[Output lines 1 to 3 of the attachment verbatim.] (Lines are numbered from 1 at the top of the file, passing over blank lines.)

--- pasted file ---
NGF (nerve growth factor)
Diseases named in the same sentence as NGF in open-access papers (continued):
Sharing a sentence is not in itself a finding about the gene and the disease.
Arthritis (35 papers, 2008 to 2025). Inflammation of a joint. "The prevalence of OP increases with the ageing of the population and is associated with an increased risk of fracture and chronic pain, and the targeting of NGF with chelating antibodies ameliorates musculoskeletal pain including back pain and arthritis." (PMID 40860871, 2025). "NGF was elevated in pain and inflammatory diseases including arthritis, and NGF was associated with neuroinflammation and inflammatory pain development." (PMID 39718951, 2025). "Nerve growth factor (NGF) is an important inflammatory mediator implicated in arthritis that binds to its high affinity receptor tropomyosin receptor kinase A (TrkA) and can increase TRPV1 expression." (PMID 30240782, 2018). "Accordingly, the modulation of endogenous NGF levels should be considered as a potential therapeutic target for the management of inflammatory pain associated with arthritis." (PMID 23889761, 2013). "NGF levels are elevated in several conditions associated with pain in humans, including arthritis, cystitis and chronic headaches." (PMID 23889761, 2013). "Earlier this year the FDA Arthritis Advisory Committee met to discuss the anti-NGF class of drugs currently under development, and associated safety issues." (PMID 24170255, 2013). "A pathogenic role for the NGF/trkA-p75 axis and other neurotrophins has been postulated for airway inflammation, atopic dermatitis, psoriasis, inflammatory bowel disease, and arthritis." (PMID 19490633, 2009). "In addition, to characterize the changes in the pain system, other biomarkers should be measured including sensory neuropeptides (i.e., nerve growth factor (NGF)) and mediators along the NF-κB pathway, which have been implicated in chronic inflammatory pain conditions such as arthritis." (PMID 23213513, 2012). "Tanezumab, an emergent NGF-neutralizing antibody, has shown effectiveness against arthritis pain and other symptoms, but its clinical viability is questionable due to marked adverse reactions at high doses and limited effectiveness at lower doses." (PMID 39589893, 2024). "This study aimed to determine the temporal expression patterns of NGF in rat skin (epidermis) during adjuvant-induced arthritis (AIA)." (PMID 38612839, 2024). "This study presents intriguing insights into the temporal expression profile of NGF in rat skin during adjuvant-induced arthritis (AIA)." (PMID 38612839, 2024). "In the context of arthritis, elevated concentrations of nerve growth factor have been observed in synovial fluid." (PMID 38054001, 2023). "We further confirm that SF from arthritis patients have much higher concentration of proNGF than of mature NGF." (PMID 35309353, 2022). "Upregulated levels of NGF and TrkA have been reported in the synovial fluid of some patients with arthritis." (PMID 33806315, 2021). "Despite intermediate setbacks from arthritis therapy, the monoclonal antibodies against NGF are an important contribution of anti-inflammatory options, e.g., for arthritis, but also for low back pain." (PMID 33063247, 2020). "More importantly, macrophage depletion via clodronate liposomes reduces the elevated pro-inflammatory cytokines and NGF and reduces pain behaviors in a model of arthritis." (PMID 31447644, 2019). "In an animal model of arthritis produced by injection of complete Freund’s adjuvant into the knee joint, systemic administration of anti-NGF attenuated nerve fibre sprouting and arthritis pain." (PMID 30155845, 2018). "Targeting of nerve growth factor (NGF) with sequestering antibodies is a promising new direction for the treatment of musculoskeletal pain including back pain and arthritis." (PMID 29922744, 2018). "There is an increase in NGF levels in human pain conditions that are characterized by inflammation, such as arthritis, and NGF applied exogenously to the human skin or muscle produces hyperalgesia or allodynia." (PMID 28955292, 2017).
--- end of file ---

NGF (nerve growth factor)
Diseases named in the same sentence as NGF in open-access papers (continued):
Sharing a sentence is not in itself a finding about the gene and the disease.